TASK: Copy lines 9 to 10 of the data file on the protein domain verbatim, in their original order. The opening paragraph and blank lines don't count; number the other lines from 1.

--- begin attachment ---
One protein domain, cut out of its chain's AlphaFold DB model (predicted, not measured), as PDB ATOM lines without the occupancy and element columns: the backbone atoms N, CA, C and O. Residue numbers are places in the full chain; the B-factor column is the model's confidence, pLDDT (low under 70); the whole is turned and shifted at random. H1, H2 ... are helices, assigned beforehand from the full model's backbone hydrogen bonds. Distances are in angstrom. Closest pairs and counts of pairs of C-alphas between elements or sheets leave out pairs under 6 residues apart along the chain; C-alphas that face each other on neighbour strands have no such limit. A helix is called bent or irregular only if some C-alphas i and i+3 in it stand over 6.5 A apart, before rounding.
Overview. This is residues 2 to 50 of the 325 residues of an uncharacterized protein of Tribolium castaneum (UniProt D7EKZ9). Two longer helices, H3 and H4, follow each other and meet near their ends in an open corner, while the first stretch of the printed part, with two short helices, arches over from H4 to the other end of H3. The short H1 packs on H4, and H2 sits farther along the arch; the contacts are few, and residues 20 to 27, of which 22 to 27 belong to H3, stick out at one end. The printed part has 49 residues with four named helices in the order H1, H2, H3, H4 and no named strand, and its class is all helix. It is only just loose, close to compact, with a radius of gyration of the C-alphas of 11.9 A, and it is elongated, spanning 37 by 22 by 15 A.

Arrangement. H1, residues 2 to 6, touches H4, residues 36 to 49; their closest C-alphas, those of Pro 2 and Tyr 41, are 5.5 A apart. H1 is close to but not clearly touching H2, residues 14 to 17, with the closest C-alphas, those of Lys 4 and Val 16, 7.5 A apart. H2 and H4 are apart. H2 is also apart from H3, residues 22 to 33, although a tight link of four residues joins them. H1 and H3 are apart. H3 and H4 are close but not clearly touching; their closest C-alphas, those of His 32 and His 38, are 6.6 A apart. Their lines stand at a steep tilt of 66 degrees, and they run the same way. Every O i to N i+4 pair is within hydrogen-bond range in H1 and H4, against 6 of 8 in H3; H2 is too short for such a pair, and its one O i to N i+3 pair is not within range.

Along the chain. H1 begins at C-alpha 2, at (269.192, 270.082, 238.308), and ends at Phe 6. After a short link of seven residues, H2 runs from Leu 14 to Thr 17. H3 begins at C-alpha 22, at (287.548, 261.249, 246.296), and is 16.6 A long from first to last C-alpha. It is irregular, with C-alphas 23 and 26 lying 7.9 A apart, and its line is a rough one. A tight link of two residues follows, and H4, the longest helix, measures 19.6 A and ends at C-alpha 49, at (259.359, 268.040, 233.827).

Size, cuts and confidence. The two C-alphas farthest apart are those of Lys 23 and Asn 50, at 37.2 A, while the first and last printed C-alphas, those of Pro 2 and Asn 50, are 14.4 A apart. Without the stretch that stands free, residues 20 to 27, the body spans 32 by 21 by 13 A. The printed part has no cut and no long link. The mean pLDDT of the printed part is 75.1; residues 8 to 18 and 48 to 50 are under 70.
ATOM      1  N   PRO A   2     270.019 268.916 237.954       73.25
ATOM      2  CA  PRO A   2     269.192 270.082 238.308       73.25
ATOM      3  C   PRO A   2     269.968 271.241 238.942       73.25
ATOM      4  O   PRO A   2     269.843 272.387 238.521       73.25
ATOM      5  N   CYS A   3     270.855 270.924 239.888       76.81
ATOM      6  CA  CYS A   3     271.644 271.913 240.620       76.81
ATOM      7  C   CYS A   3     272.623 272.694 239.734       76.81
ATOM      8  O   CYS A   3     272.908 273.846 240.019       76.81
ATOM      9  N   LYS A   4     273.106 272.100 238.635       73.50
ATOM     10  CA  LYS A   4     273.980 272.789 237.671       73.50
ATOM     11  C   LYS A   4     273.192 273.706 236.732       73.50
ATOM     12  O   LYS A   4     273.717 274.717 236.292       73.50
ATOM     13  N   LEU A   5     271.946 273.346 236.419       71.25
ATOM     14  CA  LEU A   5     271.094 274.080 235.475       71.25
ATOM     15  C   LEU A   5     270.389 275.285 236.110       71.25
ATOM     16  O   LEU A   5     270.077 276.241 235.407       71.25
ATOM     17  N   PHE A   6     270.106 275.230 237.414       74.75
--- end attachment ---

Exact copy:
ATOM      5  N   CYS A   3     270.855 270.924 239.888       76.81
ATOM      6  CA  CYS A   3     271.644 271.913 240.620       76.81